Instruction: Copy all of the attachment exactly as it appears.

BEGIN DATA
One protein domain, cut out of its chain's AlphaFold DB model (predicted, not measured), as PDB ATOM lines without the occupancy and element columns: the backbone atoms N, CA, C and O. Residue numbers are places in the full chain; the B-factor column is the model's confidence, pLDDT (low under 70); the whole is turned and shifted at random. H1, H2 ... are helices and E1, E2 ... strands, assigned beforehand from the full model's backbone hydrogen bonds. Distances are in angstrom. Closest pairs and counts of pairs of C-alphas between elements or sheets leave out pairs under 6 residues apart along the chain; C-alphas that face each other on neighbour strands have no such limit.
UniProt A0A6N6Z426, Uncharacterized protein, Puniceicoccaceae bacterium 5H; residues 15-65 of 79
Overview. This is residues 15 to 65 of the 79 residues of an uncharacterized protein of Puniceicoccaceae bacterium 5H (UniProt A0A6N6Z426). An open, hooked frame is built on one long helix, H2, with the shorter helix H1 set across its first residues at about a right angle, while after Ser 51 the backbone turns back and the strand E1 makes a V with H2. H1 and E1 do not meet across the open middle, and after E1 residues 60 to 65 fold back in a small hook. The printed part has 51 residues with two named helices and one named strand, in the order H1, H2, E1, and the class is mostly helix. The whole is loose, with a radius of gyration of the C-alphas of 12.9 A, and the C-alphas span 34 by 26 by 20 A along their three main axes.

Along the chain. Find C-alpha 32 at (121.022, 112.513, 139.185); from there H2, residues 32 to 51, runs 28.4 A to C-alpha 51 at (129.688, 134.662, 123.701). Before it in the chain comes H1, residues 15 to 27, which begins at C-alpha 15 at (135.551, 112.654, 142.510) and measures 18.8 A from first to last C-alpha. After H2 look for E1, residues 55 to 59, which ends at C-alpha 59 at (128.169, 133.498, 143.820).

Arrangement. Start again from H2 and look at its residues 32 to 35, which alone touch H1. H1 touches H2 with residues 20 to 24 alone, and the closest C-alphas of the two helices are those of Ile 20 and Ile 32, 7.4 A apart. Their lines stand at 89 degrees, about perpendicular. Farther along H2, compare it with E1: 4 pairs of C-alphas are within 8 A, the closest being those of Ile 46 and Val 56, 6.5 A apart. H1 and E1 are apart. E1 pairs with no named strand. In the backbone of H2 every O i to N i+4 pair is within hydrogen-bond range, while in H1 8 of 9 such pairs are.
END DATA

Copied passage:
One protein domain, cut out of its chain's AlphaFold DB model (predicted, not measured), as PDB ATOM lines without the occupancy and element columns: the backbone atoms N, CA, C and O. Residue numbers are places in the full chain; the B-factor column is the model's confidence, pLDDT (low under 70); the whole is turned and shifted at random. H1, H2 ... are helices and E1, E2 ... strands, assigned beforehand from the full model's backbone hydrogen bonds. Distances are in angstrom. Closest pairs and counts of pairs of C-alphas between elements or sheets leave out pairs under 6 residues apart along the chain; C-alphas that face each other on neighbour strands have no such limit.
UniProt A0A6N6Z426, Uncharacterized protein, Puniceicoccaceae bacterium 5H; residues 15-65 of 79
Overview. This is residues 15 to 65 of the 79 residues of an uncharacterized protein of Puniceicoccaceae bacterium 5H (UniProt A0A6N6Z426). An open, hooked frame is built on one long helix, H2, with the shorter helix H1 set across its first residues at about a right angle, while after Ser 51 the backbone turns back and the strand E1 makes a V with H2. H1 and E1 do not meet across the open middle, and after E1 residues 60 to 65 fold back in a small hook. The printed part has 51 residues with two named helices and one named strand, in the order H1, H2, E1, and the class is mostly helix. The whole is loose, with a radius of gyration of the C-alphas of 12.9 A, and the C-alphas span 34 by 26 by 20 A along their three main axes.

Along the chain. Find C-alpha 32 at (121.022, 112.513, 139.185); from there H2, residues 32 to 51, runs 28.4 A to C-alpha 51 at (129.688, 134.662, 123.701). Before it in the chain comes H1, residues 15 to 27, which begins at C-alpha 15 at (135.551, 112.654, 142.510) and measures 18.8 A from first to last C-alpha. After H2 look for E1, residues 55 to 59, which ends at C-alpha 59 at (128.169, 133.498, 143.820).

Arrangement. Start again from H2 and look at its residues 32 to 35, which alone touch H1. H1 touches H2 with residues 20 to 24 alone, and the closest C-alphas of the two helices are those of Ile 20 and Ile 32, 7.4 A apart. Their lines stand at 89 degrees, about perpendicular. Farther along H2, compare it with E1: 4 pairs of C-alphas are within 8 A, the closest being those of Ile 46 and Val 56, 6.5 A apart. H1 and E1 are apart. E1 pairs with no named strand. In the backbone of H2 every O i to N i+4 pair is within hydrogen-bond range, while in H1 8 of 9 such pairs are.